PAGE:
Build These Papercraft Models of Classic Computers

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There are lots of ways to pass the time right now. You could read more books. Watch more TV. Take longer family walks after dinner. Or—or—you could build paper models of the computers you grew up with so your kids can see (and appreciate, dammit!) how far technology has come and how lucky they are, what with their…

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AMD reaps big profits from Ryzen and Radeon, but PC sales remain a question mark

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AMD reported very strong earnings for the first quarter of 2020, though AMD executives acknowledged that lower consumer spending may offset the strong demand for its Ryzen CPUs and Radeon GPUs as the year progresses.

AMD provided important context into how the coronavirus pandemic is affecting the technology industry, providing a counterpoint to rival Intel’s earnings last week. Chief executive Lisa Su said that AMD has already seen strong demand in the work-from-home category, specifically notebooks. It’s unclear, however, whether that demand will slow if the economy continues to be hit hard.

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Retrospect 17 Solo review: Backup software that gives you everything

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Retrospect 17, one of the most comprehensive backup programs you can find, is the latest incarnation of a venerable, capable, and reliable program that PCWorld has actually used to back up its content in the past. The Solo version I tested offers the same file backup and disaster recovery and vast media type support I became used to, but adds modern niceties such as online storage, storage pool support, and more. It served us well once, and will serve you well if you need its advanced feature set.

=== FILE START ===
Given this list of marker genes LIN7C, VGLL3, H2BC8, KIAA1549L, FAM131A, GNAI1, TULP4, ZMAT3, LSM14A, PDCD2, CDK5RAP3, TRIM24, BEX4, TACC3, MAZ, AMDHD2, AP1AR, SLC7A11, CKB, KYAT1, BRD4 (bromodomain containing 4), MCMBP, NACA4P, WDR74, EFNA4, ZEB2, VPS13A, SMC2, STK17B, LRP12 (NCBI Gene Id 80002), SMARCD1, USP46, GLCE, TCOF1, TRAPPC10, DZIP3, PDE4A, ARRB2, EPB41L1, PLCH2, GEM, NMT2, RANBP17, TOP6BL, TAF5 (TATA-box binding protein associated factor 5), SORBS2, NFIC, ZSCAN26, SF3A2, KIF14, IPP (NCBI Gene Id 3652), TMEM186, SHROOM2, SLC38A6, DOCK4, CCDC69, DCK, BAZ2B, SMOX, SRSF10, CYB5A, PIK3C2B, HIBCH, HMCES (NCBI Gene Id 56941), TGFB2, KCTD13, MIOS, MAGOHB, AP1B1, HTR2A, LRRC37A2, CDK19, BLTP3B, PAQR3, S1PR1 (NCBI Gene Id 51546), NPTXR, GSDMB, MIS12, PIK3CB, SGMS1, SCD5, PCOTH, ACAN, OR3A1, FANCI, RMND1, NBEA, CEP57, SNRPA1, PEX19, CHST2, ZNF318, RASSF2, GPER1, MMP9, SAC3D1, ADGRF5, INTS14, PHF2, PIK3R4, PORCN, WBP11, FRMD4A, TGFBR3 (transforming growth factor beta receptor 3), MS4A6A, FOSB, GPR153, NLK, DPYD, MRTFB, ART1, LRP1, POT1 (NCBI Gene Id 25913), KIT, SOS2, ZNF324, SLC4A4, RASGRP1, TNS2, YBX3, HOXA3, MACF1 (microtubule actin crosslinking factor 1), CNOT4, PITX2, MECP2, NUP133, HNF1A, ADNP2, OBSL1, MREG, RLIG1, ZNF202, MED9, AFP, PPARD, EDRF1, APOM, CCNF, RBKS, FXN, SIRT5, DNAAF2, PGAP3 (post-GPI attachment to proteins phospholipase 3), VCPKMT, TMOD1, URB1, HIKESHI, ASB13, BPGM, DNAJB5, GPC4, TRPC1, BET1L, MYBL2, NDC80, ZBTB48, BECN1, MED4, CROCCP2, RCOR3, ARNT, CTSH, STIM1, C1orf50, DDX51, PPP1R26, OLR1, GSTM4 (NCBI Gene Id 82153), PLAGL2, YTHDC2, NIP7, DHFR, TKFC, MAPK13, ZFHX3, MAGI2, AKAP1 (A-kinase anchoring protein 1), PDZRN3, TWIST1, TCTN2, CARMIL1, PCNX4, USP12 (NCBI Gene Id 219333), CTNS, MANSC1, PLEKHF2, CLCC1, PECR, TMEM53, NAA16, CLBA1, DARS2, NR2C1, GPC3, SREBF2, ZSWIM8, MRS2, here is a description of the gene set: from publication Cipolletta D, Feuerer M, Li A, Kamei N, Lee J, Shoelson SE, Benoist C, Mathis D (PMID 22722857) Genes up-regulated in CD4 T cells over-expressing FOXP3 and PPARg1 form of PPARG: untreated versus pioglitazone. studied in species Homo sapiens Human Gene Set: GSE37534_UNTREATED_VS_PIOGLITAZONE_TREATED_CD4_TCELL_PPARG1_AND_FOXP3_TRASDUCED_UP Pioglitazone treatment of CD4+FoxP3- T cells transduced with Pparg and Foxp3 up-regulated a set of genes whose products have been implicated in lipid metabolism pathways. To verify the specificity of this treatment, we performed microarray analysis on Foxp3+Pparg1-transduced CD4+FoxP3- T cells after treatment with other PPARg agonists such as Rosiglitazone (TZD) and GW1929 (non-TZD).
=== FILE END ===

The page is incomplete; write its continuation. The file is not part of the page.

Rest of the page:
The flip side of that is that the program would be overkill for many users. Also, the interface, while efficient, involves a learning curve, especially because of the jargon-heavy terminology used. 

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Tested: Minecraft showcases the beauty of ray tracing—and Nvidia’s DLSS 2.0

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The day has finally come. On Thursday, after an endless drip of teases, Minecraft for Windows 10 is rolling out a beta that adds support for real-time ray tracing and Nvidia’s faster, better Deep Learning Super Sampling (DLSS) 2.0 technology. I’ve been playing around with it for a few days, and friends, the wait was worth it. Ray-traced Minecraft is glorious to behold, completely altering the look and feel of the game—though this low-fi legend can make even the most fearsome graphics cards sweat when you activate the cutting-edge lighting technology.

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Tested: Minecraft showcases the beauty of ray tracing—and Nvidia’s DLSS 2.0

This post was originally published on this site

The day has finally come. On Thursday, after an endless drip of teases, Minecraft for Windows 10 is rolling out a beta that adds support for real-time ray tracing and Nvidia’s faster, better Deep Learning Super Sampling (DLSS) 2.0 technology. I’ve been playing around with it for a few days, and friends, the wait was worth it. Ray-traced Minecraft is glorious to behold, completely altering the look and feel of the game—though this low-fi legend can make even the most fearsome graphics cards sweat when you activate the cutting-edge lighting technology.

To read this article in full, please click here